Guaranteed income

From the October 2018 print edition

Toronto-based Michael Hlinka provides business commentary to CBC Radio One and a column syndicated across the CBC network.

About two and a half years ago, the Ontario Provincial Government under Kathleen Wynne announced a Basic Income Pilot Project. It involved 4,000 citizens in three different areas of the province: Hamilton, Thunder Bay, and Lindsay. Individuals received, at a minimum, just under $17,000 a year, less 50 per cent of any earned income, while couples received just a little bit more than $24,000, less 50 per cent of any earned income.
According to the government, it differed from social assistance in that it was given to anyone who met the eligibility requirement, it was given to those who were working but below this income threshold, and it was simpler to administer.
The newly elected Conservative government under Doug Ford cancelled the project prior to the three-year promised test period. I think that it’s legitimate to criticize this decision; however I also think it’s equally legitimate to justify what was done because of how badly flawed the project was. For one, enrolment required a 40-page application that would suggest to me there was an important self-selection process about who received the benefit. Then there is the simple fact of geography: It is far different to live on $17,000 a year in Thunder Bay than it is to live in Toronto.
But the idea of a guaranteed income isn’t going away soon, and if it is implemented, it should have a profound impact on society, economic growth, and—quite ominously—the seemingly growing divide between the have-a-lots and have-a-littles in this country.
Before I go any further—and this is because I hope that we can have an adult discussion here—it’s important to recognize that poverty does not exist in any meaningful way in Canada. Which is a very good thing. Obesity is a more serious health problem for lower income Canadians than a lack of calories.
Yet there seems to be a consensus, at least among the ruling elites, that wealthier Canadians have an obligation to take care of our poorer brethren, with essentially no questions asked or nothing required from that less wealthy cohort of society. And once this is established as principle, then it seems difficult to argue with the logic of a guaranteed income and it could be administered very much like Old Age Security (OAS). If you are 65 or older and you meet the Canadian legal and status requirements, you’re getting a check every month.
There is an appealing simplicity. It’s relatively easy to apply for OAS. The benefit, per se, is not means-tested; however if your income reaches approximately $75,000 annually, then some of the benefit is clawed back, and if your income exceeds approximately $125,000 annually, then all of it is taxed back, so it’s like you really never received it in the first place. And this could be a viable model for guaranteed income: Everyone receives that monthly check from the government that gets you to the required threshold, with claw-back provisions in place.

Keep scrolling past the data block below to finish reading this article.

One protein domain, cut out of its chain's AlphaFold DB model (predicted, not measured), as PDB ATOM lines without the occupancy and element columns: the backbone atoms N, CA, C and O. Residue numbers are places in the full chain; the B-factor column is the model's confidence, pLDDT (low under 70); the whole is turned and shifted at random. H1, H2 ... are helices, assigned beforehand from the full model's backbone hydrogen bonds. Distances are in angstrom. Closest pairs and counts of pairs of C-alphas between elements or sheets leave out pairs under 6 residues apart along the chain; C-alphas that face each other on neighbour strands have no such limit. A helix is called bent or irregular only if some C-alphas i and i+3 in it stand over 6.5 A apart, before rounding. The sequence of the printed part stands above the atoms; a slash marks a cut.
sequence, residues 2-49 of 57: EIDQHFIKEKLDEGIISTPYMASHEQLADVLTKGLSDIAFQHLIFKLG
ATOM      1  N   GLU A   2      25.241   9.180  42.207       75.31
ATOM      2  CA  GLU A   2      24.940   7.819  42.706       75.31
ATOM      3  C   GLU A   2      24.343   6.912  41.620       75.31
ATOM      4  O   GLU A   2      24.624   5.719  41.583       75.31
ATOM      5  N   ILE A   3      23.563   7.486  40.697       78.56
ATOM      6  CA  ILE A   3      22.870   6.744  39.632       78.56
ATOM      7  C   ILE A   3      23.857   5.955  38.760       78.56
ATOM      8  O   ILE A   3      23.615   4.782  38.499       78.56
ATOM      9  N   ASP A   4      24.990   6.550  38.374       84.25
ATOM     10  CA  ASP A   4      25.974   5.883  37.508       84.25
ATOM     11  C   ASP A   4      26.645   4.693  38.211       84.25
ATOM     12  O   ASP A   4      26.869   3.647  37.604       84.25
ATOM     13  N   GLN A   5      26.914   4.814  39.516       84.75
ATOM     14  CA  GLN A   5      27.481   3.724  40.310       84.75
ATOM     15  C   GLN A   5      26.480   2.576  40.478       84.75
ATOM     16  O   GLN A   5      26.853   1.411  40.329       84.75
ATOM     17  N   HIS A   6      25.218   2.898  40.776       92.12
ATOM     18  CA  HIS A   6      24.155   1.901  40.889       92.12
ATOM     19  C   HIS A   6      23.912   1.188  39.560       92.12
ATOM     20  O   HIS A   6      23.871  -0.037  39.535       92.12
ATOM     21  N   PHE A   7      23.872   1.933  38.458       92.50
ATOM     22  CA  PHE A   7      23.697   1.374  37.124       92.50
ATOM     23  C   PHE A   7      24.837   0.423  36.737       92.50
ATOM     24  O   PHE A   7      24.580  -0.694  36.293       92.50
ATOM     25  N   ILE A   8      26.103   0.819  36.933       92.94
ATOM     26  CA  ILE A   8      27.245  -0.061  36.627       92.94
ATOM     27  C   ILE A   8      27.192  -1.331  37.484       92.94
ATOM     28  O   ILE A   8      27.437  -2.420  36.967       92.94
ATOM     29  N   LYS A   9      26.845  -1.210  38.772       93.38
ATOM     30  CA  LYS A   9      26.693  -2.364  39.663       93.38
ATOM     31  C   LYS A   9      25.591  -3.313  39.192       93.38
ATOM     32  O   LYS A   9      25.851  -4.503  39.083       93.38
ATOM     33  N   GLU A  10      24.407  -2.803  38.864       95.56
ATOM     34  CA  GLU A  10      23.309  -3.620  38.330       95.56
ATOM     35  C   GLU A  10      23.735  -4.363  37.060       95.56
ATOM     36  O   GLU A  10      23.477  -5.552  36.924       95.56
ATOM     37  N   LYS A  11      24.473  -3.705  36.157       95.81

The danger is the incentive system—or perhaps more exactly—disincentive. It would be very tempting for, in particular young people, with little sense of direction, to keep their lives on cruise control, live in their parents’ house for as long as they could, and prolong their adolescence past what is seemly. By the way, I see this going on all around me with college and university programs that provide students with absolutely no useful or marketable skills, but provide an easy excuse for not getting up in the morning and doing something useful. A guaranteed income program would surely exacerbate this problem. And this would be an inevitable consequence. Young people who don’t have someone to guide them, or who possess a particularly short time horizon, would delay entering the workforce in a serious way, and they would fall behind their more focused peers.
It may be unpopular to point out the obvious, but this would be very much “class-based.” Children from intact households with successful families would understand that you only build your career long term by putting in the hours, because if someone is working 2,000 hours a year (50 weeks at 40 hours), then as long as the wage is $8.50 or greater, you’re exceeding the $17,000 threshold where presumably the claw back provision would kick in.
However, there is no perfect way to construct a social safety net. If the guaranteed income is the way to go, then it’s incumbent upon the political classes to end all other programs. No more old age security. No more employment insurance, at least not as it’s currently constructed. No more welfare payments. But the problem with the pilot program is that guaranteed income was piled on top of an already very generous system.